Many Muslims will say: “These verses do not authorise the killing of children, they cannot be understood without a detailed knowledge of Islamic jurisprudence.” The problem, however, is that the critics of the Islamic State will rely on precisely the same texts to mount many of their own arguments. The authority of the texts themselves will not be questioned. “Sahih” can be translated as “authentic”, Sahih al-Bukhari and Sahih Muslim being considered the most authentic of all the collections of hadith, and Ibn Ishaq’s biography of the Prophet among the most trusted. In reality, the texts themselves are not subject to dispute, only variations of interpretation, and that, right now, leaves the field wide open.
What we have left are schools of interpretation, not clear certainties, and in this space the militants are prospering. When a group of Islamic scholars wrote to Al-Baghdadi, the leader of ISIL, to protest his actions, they relied on centuries of jurisprudence, developed within scholarly, meticulous, extensive, and very specific traditions. And those who go with the radicals think those old traditionalists are talking nonsense.
The radicals see the old schools as the provinces of old men, weak men, narrow men, the equivalent of hoary old Catholic cardinals. They themselves rely on the view that the ancient works describing Muhammad can be accessed by anyone who can read classical Arabic (ie the Qur’an), that Muhammad’s example is to be emulated, and that the facts more or less speak for themselves. As the Qur’an itself tells us:
“And We have indeed made the Quran easy to understand and remember, then is there any that will remember (or receive admonition)?” (54:17, trans Mohsin Khan)
As for the “Last Days”, google “Black flags from Khorasan.” These guys are relying on actual prophecies that an army with black banners will march from Syria, (or maybe Afghanistan, they don’t much care,) and not stop until it reaches Jerusalem. They aren’t making this stuff up. It may be nonsense, but its Islamic authenticity is not in question. And the traditional schools of jurisprudence? They don’t dispute the prophecies, they just haggle about the date. (Shi’ite extremists, by the way, are pretty certain Khorasan is Persia, ie Iran, and they’re just as keen to march on Jerusalem.)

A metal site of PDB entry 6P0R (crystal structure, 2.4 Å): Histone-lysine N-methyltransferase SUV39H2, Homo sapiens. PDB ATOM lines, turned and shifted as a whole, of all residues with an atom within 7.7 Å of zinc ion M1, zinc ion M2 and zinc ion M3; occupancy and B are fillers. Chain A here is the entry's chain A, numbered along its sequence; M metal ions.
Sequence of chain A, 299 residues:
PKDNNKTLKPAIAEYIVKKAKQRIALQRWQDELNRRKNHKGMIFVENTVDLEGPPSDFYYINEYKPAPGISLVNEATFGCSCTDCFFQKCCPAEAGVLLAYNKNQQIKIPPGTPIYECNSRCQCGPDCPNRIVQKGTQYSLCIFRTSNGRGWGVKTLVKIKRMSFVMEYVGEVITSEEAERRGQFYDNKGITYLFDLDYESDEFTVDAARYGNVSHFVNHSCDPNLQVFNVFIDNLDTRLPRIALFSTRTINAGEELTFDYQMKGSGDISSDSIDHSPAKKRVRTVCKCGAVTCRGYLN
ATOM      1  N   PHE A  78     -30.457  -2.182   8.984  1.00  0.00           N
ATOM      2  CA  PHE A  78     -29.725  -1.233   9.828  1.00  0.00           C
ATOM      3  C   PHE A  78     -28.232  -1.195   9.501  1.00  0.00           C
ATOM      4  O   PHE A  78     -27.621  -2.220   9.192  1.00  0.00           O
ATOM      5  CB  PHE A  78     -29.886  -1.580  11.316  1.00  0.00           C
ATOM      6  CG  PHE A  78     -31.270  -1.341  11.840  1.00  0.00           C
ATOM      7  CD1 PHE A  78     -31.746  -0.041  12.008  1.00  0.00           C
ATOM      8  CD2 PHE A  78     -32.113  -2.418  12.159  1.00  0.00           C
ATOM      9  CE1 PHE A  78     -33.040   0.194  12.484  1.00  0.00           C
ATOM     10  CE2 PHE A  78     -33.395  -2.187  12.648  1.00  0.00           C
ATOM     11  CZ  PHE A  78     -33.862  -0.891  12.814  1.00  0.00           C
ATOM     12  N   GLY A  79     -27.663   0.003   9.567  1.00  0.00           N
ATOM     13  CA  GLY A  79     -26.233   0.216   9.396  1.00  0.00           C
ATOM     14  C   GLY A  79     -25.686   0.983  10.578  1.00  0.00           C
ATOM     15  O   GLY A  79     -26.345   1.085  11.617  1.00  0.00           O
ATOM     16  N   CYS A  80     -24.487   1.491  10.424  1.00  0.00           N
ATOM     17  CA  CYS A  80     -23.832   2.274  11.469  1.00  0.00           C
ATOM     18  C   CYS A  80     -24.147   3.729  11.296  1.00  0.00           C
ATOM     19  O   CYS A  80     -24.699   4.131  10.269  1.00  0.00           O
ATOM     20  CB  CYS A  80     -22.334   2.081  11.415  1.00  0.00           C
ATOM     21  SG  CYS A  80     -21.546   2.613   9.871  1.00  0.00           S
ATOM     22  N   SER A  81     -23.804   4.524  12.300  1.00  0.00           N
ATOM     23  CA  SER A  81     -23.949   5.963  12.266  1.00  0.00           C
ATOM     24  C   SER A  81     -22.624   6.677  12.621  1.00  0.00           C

The truth is, as Waleedd Aly has written, there is no canonical Islam. There are many competing voices, and the Islamic State has raised its own, not on fantasy or lies, but on widely revered authorities, the directives of which it acts upon in clear, and clearly devoted, emulation of the actual conduct of Muhammad himself.
Tony Abbott, among others, has called for a Reformation in Islam. What he does not seem to understand is that the Reformation has begun, and like the European Reformation, it involves the tearing down of established authority. Rather than being a product of ignorance, it arises from people actually reading the old books, and seeing the supposed scholars as fools, liars, or worse. We will see many more children killed, many more schools and universities attacked, many more people enslaved, young girls raped, massacres perpetrated, and we will be told it is not Islam. It is certainly not the Islam of the jurists, but it is undeniably an honest attempt to live out the directives, instructions, and example of the Prophet Muhammad, as recorded in the Sunnah.
(About the author: Matthew Hartley studied history at the University of Sydney, and is the author of “Mr Muhammad: Islam’s Prophet, as described in the Qur’an, Sahih al-Bukhari and Sahih Muslim, and as emulated by ISIL”)